Before long, Hatteras expanded its offerings and began building cabin cruisers and motoryachts. In the mid-1980s, the quest to reduce noise and vibration led Hatteras to innovate, and the company pioneered the use of multi-blade propellers, developing five-, six-, seven- and eight-blade props with manufacturer Rolla Propellers. The multi-blade propellers, coupled with deep gears and large shafts, significantly reduced noise and vibration, in addition to improving performance. It’s just one in a long line of boatbuilding innovations Hatteras is credited with.

Cast-netting for bait

Cast-netting for bait

More recently, according to the builder, Hatteras patented the hull tunnel air induction system, which reduces cavitation. The shockwave of the blade collides with an air cushion that lies between the propeller and the hull bottom. The company claims this results in less noise and vibration.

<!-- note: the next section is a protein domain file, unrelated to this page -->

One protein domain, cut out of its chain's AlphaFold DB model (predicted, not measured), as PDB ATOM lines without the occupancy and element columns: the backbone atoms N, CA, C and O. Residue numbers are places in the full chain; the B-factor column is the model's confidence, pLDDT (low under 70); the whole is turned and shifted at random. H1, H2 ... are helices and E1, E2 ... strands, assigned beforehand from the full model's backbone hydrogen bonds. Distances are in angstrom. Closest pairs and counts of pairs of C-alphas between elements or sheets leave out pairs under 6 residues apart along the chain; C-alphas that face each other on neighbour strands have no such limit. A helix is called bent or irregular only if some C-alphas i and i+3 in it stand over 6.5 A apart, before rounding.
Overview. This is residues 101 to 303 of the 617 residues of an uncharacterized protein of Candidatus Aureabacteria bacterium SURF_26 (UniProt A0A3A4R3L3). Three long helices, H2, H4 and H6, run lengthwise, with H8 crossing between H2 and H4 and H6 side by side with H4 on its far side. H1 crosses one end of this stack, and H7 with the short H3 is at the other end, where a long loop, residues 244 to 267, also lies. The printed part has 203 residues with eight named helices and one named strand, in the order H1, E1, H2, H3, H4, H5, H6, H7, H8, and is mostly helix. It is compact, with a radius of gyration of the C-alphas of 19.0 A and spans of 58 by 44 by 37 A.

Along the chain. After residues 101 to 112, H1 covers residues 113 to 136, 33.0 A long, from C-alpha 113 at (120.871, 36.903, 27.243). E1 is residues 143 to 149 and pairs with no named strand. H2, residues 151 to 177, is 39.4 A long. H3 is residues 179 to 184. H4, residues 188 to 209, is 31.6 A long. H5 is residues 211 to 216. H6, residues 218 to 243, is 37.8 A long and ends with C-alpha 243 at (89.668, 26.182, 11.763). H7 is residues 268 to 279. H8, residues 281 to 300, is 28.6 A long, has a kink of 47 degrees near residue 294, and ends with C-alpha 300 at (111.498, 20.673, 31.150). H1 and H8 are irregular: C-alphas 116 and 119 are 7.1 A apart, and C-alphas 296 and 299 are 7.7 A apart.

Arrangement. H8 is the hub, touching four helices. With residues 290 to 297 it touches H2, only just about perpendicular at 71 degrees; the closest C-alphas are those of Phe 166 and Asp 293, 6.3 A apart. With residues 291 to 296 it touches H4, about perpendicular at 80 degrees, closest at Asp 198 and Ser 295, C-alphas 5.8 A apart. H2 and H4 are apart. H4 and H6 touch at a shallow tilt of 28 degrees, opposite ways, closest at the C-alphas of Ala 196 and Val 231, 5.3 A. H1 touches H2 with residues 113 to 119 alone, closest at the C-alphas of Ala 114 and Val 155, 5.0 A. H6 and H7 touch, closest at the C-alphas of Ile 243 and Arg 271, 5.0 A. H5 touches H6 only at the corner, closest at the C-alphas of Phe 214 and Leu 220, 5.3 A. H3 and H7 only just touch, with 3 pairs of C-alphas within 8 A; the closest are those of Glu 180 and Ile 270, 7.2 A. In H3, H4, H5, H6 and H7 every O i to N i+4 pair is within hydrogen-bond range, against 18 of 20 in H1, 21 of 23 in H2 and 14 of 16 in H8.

Though the company has been bought and sold through a number of acquisitions over the years, today it remains poised to produce the vessels that pay tribute to the area’s boatbuilding heritage. Among the noteworthy new models Hatteras has brought to market are the brand-new GT65 Carolina convertible, GT45X express, flybridge, tower and open models, and the GT54 and GT59 convertibles. They’re all built with the same care and craftsmanship that went into that first 41-footer more than 60 years ago.


If you’re looking for a tough and rugged fishing boat, the best places to start looking are around some of the most unfriendly coastlines in the country—that includes Cape Lookout, North Carolina, where a fishing day can turn from idyllic to mayhem in minutes. Here, you’ll almost always find at least a few of the rugged center consoles from Jones Brothers Marine of Morehead City. When it comes to light-tackle and fly-fishing machines that can take a beating while delivering a safe, solid ride, the builder’s Cape Fisherman models are difficult to beat. Rob and Donnie Jones built their first boats—flat-bottomed bateaus—in the late 1980s. Designed and built to cover the back bays and salty coastal waterways, the bateaus gained a following among anglers looking to fish for speckled trout, red drum and other species, as well as to explore the sandy barrier islands that pepper the state’s coastline.